Short-term rentals through sites like Airbnb and VRBO are one step closer to becoming legal in Denver, after members of the city council’s Neighborhoods and Planning Committee voted 5-1 on Wednesday to approve an amendment to an ordinance allowing for licensing for short-term rentals.
The changes would apply only to homeowners or renters using their primary residence and with their landlord’s permission.
Homeowners would pay a yearly licensing fee as well as a lodging tax, and a special committee would be in charge of oversight and compliance.
“We’re hoping that this is the one that will work,” said Mary Beth Susman, the councilwoman behind the amendment who worked for two years on drafting the amendment.
The proposed changes will now go to a full council for consideration in a vote that could happen as early as June.
“We need to take care of those that are doing the best job they possibly can which is probably 95 percent,” said Carolyn Francis, who has been offering up rooms in her home through Airbnb for more than three years, “and then deal with the next 5 percent with what needs to be dealt with.”
Francis said she’s told her neighbors about her situation and so far hasn’t received any complaints.
She mostly rents out to students who stay for longer than one month, which is the time period limit considered as short-term.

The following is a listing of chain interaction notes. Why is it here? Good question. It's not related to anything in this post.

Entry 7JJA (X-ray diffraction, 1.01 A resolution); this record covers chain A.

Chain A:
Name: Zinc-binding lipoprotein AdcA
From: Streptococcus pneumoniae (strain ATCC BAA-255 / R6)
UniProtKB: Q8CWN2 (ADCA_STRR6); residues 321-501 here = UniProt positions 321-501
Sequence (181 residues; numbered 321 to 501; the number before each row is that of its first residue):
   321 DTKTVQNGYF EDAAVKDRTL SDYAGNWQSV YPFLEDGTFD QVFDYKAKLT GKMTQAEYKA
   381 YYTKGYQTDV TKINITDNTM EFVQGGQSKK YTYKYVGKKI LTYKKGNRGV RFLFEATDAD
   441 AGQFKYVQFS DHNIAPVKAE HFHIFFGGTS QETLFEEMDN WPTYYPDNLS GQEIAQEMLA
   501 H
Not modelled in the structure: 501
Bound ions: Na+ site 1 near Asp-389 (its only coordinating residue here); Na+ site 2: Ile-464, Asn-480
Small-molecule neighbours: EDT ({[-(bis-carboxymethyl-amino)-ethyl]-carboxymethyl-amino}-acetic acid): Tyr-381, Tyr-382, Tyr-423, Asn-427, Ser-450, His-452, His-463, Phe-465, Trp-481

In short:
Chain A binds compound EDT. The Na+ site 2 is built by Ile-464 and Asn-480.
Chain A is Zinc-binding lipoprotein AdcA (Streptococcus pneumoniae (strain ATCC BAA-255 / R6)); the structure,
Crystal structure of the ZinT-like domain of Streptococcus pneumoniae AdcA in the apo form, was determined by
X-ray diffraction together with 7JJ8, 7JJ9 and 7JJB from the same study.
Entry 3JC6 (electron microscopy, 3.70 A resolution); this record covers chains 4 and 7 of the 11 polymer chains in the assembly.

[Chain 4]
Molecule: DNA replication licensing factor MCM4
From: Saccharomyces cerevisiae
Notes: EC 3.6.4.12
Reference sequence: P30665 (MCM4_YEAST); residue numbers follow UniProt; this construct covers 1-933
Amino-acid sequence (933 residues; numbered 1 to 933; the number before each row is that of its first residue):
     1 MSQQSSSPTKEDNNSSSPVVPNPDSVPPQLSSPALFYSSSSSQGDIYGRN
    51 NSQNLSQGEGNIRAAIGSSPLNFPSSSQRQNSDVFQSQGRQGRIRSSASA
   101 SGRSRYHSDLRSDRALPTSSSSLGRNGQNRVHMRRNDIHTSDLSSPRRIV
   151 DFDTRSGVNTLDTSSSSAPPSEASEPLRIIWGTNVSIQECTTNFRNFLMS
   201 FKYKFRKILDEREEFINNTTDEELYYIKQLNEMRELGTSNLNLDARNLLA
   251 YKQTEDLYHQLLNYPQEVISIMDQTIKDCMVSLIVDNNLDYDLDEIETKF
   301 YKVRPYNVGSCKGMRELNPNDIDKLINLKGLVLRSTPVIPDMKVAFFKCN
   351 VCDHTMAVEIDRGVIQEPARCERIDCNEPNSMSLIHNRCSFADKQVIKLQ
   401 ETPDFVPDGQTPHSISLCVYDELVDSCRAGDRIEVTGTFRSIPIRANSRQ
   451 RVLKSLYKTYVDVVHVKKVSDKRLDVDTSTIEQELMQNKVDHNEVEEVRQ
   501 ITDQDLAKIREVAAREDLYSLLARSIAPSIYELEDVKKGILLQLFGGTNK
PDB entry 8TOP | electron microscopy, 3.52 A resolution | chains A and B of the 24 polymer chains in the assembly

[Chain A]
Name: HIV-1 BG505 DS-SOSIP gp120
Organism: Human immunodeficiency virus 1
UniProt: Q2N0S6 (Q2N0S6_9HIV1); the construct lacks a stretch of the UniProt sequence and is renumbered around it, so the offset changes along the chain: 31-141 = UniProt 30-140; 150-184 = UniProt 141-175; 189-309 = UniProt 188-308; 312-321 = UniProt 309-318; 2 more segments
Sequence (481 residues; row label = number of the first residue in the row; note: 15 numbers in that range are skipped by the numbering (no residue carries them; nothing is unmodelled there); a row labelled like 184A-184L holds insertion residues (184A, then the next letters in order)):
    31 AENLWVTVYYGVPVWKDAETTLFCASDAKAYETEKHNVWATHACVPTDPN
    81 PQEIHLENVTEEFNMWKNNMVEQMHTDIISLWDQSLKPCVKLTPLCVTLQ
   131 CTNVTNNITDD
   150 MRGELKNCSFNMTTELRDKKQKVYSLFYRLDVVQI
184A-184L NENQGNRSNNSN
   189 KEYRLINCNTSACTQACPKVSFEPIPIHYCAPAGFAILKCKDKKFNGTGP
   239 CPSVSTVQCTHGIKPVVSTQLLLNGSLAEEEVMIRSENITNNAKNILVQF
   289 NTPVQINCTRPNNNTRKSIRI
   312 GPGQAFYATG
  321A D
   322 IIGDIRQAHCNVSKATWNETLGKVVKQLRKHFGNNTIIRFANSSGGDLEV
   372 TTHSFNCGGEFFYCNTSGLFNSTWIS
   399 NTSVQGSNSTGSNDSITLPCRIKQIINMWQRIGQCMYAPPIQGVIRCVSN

She spoke during the committee meeting expressing her support of the amendment. However, not everyone is happy with the possible changes.
“I believe most people in Denver -- the overwhelming major[ity] -- bought their homes in residential neighborhoods because they want to live in a residential neighborhood and they would prefer it not turned into a hotel district,” said Thaddeus Tecza, who spoke against the amendment during Wednesday’s committee meeting.
Tecza said he wants the issue to be put up for a public vote instead of up for council to decide.
If approved, licenses for short-term rentals could be issued as early as July. Renters would then have a grace period to get everything in order by the end of this year.
After that, violators would be charged up to $999.00.
Frances hopes to be able to continue renting her rooms, this time with a license.
“I think if it becomes available in July I’ll do it right away,” she said, “I want to make sure I’m on the up and up.”